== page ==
How much of your personal injury settlement can Medicaid take?

  • Personal Injury
February 8, 2016

If you receive financial assistance for medical treatment through Medicaid and are injured by a third party, then the State Department has a subrogation right to also be compensated from the recovery you obtain from that third party for any medical payments made on your behalf. In fact, the State Department is entitled to an automatic lien against a liable third party. C.R.S. § 25.5-4-301(4), (5). However, the question arises of what amount should be reimbursed.

Understanding the Medicaid Laws

Colorado’s third-party liability statute provides that the lien “shall be in an amount that shall be the fullest extent allowed by federal law as applicable in this state, but not to exceed the amount of the medical assistance provided.” C.R.S. § 25.5-4-301(5)(a). The problem is when the settlement or jury verdict does not specify how much of the total award was allocated to medical expenses, as opposed to other damages, such as:

  • Lost wages
  • Impairment of quality of life
  • Pain and suffering

The Case that Changed it All

If the settlement or verdict fails to adequately apportion the medical damages, the task is left to the courts. See State Dep’t of Health Care Policy & Fin. v. S.P., 356 P.3d 1033, 1036 (Colo. Ct. App. 2015). Up until June 2015, the courts used several different analyses based upon any reasonable means to determine such allocations. This changed with the Colorado Court of Appeals’ decision in State Dep’t of Health Care Policy & Fin. v. S.P., 356 P.3d 1033 (Colo. Ct. App. 2015).

The Formula for What the State Department Can Take

In S.P., the plaintiff reached a global settlement in her personal injury case that did not allocate the amount of the settlement for medical expenses. Id. at 1037. The parties agreed upon the total value of the case, but a dispute then arose regarding the amount that the State Department was entitled to as its Medicaid lien. Id. The Denver District Court then created the following formula, which the Colorado Court of Appeals affirmed:

Amount paid by Medicaid ÷total value of case × 100 = X % of medical expenses to the total value

X % × gross settlement amount = gross repayment lien amount

Lien amount – attorneys’ fees reduction* = net repayment amount

*Per C.R.S. § 25.5-4-301(5)(d), up to 25% of the lien may be reduced as a contribution to attorneys’ fees. Attorneys’ fees reduction = lien amount – (25% × lien amount).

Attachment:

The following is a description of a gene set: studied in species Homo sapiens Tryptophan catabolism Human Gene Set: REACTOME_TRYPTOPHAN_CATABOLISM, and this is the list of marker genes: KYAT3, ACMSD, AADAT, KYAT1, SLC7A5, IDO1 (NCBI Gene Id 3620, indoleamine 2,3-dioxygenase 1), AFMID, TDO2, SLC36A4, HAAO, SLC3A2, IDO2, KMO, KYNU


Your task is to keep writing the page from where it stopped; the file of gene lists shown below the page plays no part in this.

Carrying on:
Id. at 1038-1039.

In other words, the Court first determined the percentage of the total value of the case that can be allocated to medical expenses. That percentage times the gross settlement amount determines the gross repayment lien amount that the State Department is entitled to. Reducing the lien amount by the State Department’s contribution to attorneys’ fees gives the total net amount that the State Department is entitled to recover.

Following this formula will enable you to use a reasonable means to calculate a proportional allocation of the amount that Medicaid will be entitled to collect from your settlement proceeds. Such calculations are complex, and if you have questions, give us a call to speak with an experienced attorney to ensure that you are not giving away more of your subrogation rights than you should be.

Paying Back Medicare After Settlement

Victims who are receiving Medicare may not even be considering how much they will have to give back to Medicare after a personal injury settlement or judgment. If you are aware, you may wonder whether you should even go through the claims process if Medicare can go after reimbursement. In some cases, Medicare will only take half of your net recovery after the attorney fees have been covered, but this depends on the circumstance.

Medicare will notify you of the amount it has paid on your behalf within 120 days from the time you reported your claim. If you, as the claimant, and Medicare cannot reach a compromise as to the amount that you owe to Medicare, the appeals process may be the next step. Talk to your lawyer to review the case and see what is the best possible objective and route to pursue.

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